Seven Russian military officers were indicted on Oct. 4 for attempting to hack into the U.S. nuclear-power company Westinghouse as well as hacking multiple anti-doping agencies and other targets.
It was announced by Assistant Attorney General for National Security John Demers at an Oct. 4 press conference.
The hackers, he said, stole the medical information of 250 athletes from 30 countries and selectively released it in retaliation for the exposure of the Russian doping scandal of 2014.
One of the defendants, Ivan Yermakov, also targeted some Westinghouse employees with phishing emails, luring them into providing their login credentials to a fraudulent website that looked like the company’s website.
The login information would have enabled Yermakov to “gain access to their personal email accounts and ultimately Westinghouse’s network,” said U.S. Attorney for the Western District of Pennsylvania Scott Brady during the conference.
Westinghouse technology powers about half of the world’s nuclear power plants, according to its website. That includes a contract to supply nuclear reactor fuel to Ukraine. The company recently went bankrupt and was sold for $4.6 billion to the Brookfield Business Partners, a subsidiary of the Canadian $285 billion Brookfield Asset Management.
The indictment states that, starting Dec. 10, 2014, Yermakov and others targeted corporate email accounts of five Westinghouse employees. “Users were directed to the spoofed domain where their login credentials were stolen and saved,” it states.
By the end of 2015, the Russians also sent phishing emails to personal emails of four employees, two of whom clicked on the malicious link in the email, the indictment states, but stops short of asserting whether the employees’ emails were actually breached.
Demers later declined to provide details on whether the company network was breached, whether the attack was connected to Westinghouse’s Ukraine business, or elaborate beyond the contents of the indictment.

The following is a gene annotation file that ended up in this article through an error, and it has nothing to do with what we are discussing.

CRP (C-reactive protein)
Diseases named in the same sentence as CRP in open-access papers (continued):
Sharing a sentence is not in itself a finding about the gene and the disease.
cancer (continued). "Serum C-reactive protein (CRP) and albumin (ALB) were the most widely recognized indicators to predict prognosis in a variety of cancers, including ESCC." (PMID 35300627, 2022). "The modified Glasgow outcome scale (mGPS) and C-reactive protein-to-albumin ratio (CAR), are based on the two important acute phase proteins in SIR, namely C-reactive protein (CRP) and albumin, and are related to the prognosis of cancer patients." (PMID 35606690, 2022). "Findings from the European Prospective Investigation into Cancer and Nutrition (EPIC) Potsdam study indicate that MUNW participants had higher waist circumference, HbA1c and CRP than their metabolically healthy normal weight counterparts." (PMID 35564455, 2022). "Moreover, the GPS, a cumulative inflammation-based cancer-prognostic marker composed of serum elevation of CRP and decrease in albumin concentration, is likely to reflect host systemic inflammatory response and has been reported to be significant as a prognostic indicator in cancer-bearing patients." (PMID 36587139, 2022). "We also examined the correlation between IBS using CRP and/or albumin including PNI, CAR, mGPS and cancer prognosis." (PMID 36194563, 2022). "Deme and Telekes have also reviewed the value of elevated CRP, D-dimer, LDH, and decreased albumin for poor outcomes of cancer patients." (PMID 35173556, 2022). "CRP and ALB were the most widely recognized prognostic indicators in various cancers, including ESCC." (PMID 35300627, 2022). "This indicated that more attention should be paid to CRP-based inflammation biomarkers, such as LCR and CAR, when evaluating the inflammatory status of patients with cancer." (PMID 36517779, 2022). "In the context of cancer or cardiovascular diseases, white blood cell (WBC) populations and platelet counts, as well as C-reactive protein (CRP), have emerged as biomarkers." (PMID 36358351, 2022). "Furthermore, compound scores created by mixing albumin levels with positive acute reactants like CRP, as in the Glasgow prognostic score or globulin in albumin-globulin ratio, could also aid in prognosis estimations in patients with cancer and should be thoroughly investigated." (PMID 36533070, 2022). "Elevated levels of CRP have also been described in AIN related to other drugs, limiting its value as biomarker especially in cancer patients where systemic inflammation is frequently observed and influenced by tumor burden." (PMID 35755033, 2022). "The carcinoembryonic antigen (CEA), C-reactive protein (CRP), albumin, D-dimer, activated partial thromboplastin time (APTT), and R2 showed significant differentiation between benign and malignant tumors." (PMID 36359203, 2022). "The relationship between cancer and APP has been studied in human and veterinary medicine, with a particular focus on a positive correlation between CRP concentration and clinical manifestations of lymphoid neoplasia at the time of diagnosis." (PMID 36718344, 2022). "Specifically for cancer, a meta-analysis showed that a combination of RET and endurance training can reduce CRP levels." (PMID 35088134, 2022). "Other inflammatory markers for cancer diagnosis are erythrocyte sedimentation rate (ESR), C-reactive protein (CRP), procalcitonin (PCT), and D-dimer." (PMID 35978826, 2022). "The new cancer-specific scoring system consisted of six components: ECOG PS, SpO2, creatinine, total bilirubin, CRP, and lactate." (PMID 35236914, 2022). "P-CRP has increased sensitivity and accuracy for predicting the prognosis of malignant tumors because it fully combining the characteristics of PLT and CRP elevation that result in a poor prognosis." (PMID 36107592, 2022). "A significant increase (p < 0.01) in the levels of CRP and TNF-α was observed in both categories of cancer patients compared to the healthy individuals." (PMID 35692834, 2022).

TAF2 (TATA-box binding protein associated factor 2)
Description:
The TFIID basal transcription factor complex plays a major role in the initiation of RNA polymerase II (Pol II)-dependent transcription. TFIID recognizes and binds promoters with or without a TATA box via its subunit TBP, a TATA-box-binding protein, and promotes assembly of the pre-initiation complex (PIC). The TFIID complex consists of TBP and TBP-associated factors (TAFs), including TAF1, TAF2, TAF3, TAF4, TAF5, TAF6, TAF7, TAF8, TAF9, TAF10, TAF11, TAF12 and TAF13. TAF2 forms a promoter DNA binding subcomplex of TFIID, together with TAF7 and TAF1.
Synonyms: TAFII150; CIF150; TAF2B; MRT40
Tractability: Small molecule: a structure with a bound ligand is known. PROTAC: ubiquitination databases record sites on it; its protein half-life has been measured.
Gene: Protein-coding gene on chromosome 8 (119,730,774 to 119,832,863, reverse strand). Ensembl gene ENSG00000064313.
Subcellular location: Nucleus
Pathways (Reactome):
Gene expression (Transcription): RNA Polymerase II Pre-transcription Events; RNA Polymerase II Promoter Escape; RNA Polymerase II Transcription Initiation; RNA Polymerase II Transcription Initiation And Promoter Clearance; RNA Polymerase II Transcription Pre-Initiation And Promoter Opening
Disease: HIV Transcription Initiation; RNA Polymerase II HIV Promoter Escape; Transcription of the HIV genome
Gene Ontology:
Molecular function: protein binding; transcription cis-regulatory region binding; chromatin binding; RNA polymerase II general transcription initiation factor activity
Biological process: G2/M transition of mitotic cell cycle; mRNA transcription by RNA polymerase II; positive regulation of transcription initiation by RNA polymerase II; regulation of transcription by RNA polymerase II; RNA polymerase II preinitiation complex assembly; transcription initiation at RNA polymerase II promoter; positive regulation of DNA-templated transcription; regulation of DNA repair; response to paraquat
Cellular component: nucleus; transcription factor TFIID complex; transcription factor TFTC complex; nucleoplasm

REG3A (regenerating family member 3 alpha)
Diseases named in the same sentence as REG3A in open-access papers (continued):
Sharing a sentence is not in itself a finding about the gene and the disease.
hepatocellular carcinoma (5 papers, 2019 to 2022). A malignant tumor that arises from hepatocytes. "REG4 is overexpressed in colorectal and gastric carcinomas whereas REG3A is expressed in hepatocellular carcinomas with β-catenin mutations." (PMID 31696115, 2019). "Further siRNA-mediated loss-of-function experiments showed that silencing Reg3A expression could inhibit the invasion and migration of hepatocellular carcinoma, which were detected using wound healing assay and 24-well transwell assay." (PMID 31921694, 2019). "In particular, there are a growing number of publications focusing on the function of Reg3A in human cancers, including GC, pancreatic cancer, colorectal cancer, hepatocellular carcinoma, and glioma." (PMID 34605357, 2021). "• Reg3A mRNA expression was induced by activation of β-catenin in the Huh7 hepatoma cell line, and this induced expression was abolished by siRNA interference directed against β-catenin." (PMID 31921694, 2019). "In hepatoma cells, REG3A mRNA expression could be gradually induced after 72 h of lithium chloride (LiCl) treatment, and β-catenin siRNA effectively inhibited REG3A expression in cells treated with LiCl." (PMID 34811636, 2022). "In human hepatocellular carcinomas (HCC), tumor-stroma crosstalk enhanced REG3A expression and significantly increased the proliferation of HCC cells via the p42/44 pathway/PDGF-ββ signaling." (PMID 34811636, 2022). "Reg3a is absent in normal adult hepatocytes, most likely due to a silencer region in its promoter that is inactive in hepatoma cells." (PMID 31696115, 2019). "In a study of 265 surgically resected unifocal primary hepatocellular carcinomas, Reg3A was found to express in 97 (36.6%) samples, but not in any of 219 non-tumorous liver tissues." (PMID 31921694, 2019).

The company’s spokeswoman, Sarah Cassella, denied there being evidence of a successful intrusion.
“We have found no evidence that the phishing campaigns against employees to breach Westinghouse’s systems were successful. The safety and security of our systems and information is a top priority and we maintain robust processes and procedures to protect against cybersecurity threats,” she said via email. “We are cooperating with the Department of Justice regarding this matter, but are unable to comment regarding the specifics of the case as it is an on-going investigation.”
Whistleblowers and subsequent investigations revealed Russia had been running a state-sponsored doping scheme, where athletes were provided banned substances in exchange for a share of their salaries. Their doping test results were then falsified by Russian athletic officials.
The scandal led to more than 100 Russian athletes getting banned from the 2016 Olympics in Rio de Janeiro.
“They cheated, they got caught, they were banned from the Olympics, they were mad, and they retaliated,” Brady said. “And in retaliating, they broke the law. So they are criminals.”
The retaliation materialized as a hacking campaign against officials of the U.S. Anti-Doping Agency, World Anti-Doping Agency, Canadian Centre for Ethics in Sport, International Court of Arbitration for Sport, the International Olympic Committee, and the Fédération Internationale de Football Association (FIFA), the Justice Department explained in a press release.
Some of the defendants even traveled to other countries with diplomatic passports in order to hack local Wi-Fi networks momentarily used by targeted officials.
The defendants, all Russian nationals and residents, are Aleksei Sergeyevich Morenets, 41, Evgenii Mikhaylovich, Serebriakov, 37, Ivan Sergeyevich Yermakov, 32, Artem Andreyevich Malyshev, 30, and Dmitriy Sergeyevich Badin, 27—all assigned to Military Unit 26165. Others involved were Russian military intelligence officers Oleg Mikhaylovich Sotnikov, 46, and Alexey Valerevich Minin, 46.
Each defendant is charged with one count of conspiracy to commit computer fraud and abuse, with a maximum sentence of five years in prison, one count each of conspiracy to commit wire fraud and conspiracy to commit money laundering, both of which carry a maximum sentence of 20 years. Morenets, Serebriakov, Yermakov, Malyshev, and Badin are each also charged with two counts of aggravated identity theft, which carries a consecutive sentence of two years. Yermakov is also charged with five counts of wire fraud.
“We are determined to achieve justice in these cases and we will continue to protect the American people from hackers and disinformation,” Attorney General Jeff Sessions said in the release.
The defendants would need to travel to the United States or to a country with an extradition treaty with the United States for the Justice Department to get a chance to put them behind bars.
Demers said this investigation was “entirely separate” from the special counsel investigation into Russian interference with the 2016 presidential election. Three of the same defendants were previously charged by special counsel Robert Mueller for election interference.